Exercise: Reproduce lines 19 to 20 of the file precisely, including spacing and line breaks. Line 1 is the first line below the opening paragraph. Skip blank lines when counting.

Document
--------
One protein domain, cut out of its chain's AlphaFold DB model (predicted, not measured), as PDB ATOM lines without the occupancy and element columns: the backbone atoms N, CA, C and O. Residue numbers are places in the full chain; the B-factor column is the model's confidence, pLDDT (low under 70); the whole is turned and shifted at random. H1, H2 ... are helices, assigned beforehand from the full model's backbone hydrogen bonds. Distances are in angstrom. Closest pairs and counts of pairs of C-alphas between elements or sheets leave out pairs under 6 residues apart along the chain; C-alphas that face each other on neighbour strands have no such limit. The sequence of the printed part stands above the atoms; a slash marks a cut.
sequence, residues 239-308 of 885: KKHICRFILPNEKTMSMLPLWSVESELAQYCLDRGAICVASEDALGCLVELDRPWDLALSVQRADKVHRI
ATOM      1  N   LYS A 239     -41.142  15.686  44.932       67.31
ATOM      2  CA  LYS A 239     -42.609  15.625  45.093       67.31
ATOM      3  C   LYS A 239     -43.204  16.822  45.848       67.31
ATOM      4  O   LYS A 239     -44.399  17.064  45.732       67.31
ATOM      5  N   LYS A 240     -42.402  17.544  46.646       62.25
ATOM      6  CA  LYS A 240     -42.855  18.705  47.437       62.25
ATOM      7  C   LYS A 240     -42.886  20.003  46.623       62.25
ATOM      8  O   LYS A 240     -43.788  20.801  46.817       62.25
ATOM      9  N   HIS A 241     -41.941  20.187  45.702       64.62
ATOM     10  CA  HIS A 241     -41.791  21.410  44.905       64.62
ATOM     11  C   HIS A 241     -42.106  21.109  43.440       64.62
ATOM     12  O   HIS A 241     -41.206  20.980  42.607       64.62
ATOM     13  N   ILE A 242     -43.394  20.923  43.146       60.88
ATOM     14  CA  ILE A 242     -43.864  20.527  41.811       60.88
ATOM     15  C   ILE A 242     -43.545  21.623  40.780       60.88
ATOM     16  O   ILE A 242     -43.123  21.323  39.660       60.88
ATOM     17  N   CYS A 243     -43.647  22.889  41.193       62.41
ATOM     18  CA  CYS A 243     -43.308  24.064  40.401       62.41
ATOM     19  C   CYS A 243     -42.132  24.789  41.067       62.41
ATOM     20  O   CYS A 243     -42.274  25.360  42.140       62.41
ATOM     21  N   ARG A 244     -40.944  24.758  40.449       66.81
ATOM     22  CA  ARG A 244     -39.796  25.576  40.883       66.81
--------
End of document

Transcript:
ATOM     18  CA  CYS A 243     -43.308  24.064  40.401       62.41
ATOM     19  C   CYS A 243     -42.132  24.789  41.067       62.41